Consumer interest in online banking sluggish says TCA

Consumer interest in online banking sluggish says TCA

UK consumers are unimpressed by online financial services and would much rather bank on the high street, according to research conducted by Capibus on behalf of TCA Consulting.

Eighty-nine per cent of the 998 consumers surveyed by TCA Consulting had never used an online financial service. Not surprisingly, sixty-one per cent of respondents prefer to physically visit their branch on a monthly basis to check on their financial position - rather than use the Internet.

Banking customers' primary concern about the internet continues to centre around security issues. Forty-three per cent of respondents do not trust current levels of security on banks' Web sites, and only seven per cent believe that the benefits of online financial services outweigh the level of risk.

Overall, when asked what would most improve their banking experience, fifty-one per cent of respondents cite faster service. This demand for efficiency relates first and foremost to the branch network. However, it is mirrored by those customers considering making the cross-over to the Internet: thirty-nine per cent of consumers say they would consider using the Web to monitor their finances if speed and efficiency were improved.

Mark Jenkinson, managing consultant at TCA Consulting's retail financial services practice comments: "Banks need to urgently re-assess how they direct their investment in online financial services. It would appear that gaining substantial return on the significant outlay involved in setting up online financial services continues to be, at best, challenging."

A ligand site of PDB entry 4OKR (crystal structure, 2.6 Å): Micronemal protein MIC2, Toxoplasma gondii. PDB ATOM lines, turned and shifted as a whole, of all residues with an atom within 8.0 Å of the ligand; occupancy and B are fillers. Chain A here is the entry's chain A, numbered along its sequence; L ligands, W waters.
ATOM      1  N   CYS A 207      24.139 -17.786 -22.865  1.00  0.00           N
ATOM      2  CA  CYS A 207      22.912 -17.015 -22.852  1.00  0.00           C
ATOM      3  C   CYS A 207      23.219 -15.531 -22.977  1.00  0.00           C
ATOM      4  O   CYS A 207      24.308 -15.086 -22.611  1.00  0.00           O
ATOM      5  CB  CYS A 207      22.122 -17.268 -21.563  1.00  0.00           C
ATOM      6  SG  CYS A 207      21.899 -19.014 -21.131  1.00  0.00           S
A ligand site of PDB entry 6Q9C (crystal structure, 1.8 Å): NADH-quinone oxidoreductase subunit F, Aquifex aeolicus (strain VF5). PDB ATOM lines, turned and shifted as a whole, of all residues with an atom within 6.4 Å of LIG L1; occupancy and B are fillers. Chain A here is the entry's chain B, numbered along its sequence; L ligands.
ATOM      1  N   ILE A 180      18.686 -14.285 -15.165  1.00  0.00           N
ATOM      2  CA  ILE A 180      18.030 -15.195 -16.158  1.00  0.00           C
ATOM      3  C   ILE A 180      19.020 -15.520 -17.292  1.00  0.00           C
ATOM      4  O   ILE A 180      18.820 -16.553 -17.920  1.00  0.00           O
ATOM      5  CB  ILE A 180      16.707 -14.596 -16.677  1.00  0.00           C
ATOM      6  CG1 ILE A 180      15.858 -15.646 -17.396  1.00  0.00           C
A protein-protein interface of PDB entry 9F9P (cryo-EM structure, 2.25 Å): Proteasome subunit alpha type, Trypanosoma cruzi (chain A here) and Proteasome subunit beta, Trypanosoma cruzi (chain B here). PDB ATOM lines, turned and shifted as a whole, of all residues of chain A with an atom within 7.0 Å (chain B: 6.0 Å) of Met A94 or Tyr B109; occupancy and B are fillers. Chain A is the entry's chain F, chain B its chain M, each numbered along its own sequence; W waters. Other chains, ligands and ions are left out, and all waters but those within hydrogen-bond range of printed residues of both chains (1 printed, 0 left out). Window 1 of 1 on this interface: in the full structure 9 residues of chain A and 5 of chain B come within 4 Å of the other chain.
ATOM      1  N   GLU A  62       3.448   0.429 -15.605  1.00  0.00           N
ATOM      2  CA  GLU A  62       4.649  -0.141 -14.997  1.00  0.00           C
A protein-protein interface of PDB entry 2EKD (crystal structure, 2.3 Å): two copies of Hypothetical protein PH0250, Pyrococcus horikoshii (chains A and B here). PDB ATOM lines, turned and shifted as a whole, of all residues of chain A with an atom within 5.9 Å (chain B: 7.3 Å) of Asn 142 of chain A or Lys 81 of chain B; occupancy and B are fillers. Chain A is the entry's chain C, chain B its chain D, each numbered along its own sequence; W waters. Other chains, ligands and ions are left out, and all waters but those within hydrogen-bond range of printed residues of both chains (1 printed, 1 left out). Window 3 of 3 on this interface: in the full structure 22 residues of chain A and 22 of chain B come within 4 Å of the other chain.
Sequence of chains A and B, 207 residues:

Rather than spending large sums on launching services via channels such as WAP, PDA or digital TV, which will attract relatively few new customers, banks should focus on improving their existing IT infrastructures, advises Jenkinson.

"This will allow them to provide better customer service now and make them ready to support new channels once the technology develops to make them both effective and more widely used," he says.

The survey results indicate that the potential of the Internet for cross-selling remains limited at present. Only six per cent would feel comfortable purchasing and monitoring their financial products online, compared to the thirty-nine per cent who would purchase at a branch and then use the internet as an information seeking tool. Almost two-thirds (sixty-four per cent) of those surveyed claim that they would not use automated investment advice tools on the Web.

Banks may take small comfort from the finding that fifty-six per cent of consumers do not feel comfortable using banking services from brand names such as Tesco or Vodafone - and only twenty-nine per cent actively express confidence in these new financial service providers.

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